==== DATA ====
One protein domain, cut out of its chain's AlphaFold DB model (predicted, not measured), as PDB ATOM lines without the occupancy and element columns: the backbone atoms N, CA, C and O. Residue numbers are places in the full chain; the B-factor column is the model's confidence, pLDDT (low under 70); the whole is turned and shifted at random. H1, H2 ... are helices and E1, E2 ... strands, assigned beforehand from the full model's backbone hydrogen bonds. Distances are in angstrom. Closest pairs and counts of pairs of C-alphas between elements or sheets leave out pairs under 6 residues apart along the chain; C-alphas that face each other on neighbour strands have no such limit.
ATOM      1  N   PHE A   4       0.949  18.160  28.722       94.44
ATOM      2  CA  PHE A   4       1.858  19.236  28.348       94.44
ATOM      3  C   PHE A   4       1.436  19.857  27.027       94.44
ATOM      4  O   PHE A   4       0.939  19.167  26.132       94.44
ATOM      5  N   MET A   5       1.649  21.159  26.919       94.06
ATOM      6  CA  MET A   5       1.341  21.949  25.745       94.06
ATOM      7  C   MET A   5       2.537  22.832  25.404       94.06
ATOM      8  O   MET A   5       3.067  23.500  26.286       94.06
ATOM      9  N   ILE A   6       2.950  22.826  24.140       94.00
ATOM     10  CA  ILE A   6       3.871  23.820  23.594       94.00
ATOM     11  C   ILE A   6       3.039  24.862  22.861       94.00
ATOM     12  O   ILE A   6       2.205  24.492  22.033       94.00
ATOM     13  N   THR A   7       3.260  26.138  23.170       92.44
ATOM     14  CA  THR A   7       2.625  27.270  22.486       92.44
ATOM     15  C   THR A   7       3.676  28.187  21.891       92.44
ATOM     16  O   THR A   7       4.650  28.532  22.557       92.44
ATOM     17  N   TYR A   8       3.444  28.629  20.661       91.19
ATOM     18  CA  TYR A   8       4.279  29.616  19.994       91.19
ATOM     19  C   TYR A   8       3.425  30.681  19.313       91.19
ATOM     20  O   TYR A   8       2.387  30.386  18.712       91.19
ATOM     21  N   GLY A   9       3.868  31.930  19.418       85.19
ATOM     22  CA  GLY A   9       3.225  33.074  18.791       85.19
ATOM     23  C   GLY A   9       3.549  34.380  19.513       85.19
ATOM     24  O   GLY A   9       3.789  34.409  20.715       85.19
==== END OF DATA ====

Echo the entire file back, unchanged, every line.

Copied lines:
One protein domain, cut out of its chain's AlphaFold DB model (predicted, not measured), as PDB ATOM lines without the occupancy and element columns: the backbone atoms N, CA, C and O. Residue numbers are places in the full chain; the B-factor column is the model's confidence, pLDDT (low under 70); the whole is turned and shifted at random. H1, H2 ... are helices and E1, E2 ... strands, assigned beforehand from the full model's backbone hydrogen bonds. Distances are in angstrom. Closest pairs and counts of pairs of C-alphas between elements or sheets leave out pairs under 6 residues apart along the chain; C-alphas that face each other on neighbour strands have no such limit.
ATOM      1  N   PHE A   4       0.949  18.160  28.722       94.44
ATOM      2  CA  PHE A   4       1.858  19.236  28.348       94.44
ATOM      3  C   PHE A   4       1.436  19.857  27.027       94.44
ATOM      4  O   PHE A   4       0.939  19.167  26.132       94.44
ATOM      5  N   MET A   5       1.649  21.159  26.919       94.06
ATOM      6  CA  MET A   5       1.341  21.949  25.745       94.06
ATOM      7  C   MET A   5       2.537  22.832  25.404       94.06
ATOM      8  O   MET A   5       3.067  23.500  26.286       94.06
ATOM      9  N   ILE A   6       2.950  22.826  24.140       94.00
ATOM     10  CA  ILE A   6       3.871  23.820  23.594       94.00
ATOM     11  C   ILE A   6       3.039  24.862  22.861       94.00
ATOM     12  O   ILE A   6       2.205  24.492  22.033       94.00
ATOM     13  N   THR A   7       3.260  26.138  23.170       92.44
ATOM     14  CA  THR A   7       2.625  27.270  22.486       92.44
ATOM     15  C   THR A   7       3.676  28.187  21.891       92.44
ATOM     16  O   THR A   7       4.650  28.532  22.557       92.44
ATOM     17  N   TYR A   8       3.444  28.629  20.661       91.19
ATOM     18  CA  TYR A   8       4.279  29.616  19.994       91.19
ATOM     19  C   TYR A   8       3.425  30.681  19.313       91.19
ATOM     20  O   TYR A   8       2.387  30.386  18.712       91.19
ATOM     21  N   GLY A   9       3.868  31.930  19.418       85.19
ATOM     22  CA  GLY A   9       3.225  33.074  18.791       85.19
ATOM     23  C   GLY A   9       3.549  34.380  19.513       85.19
ATOM     24  O   GLY A   9       3.789  34.409  20.715       85.19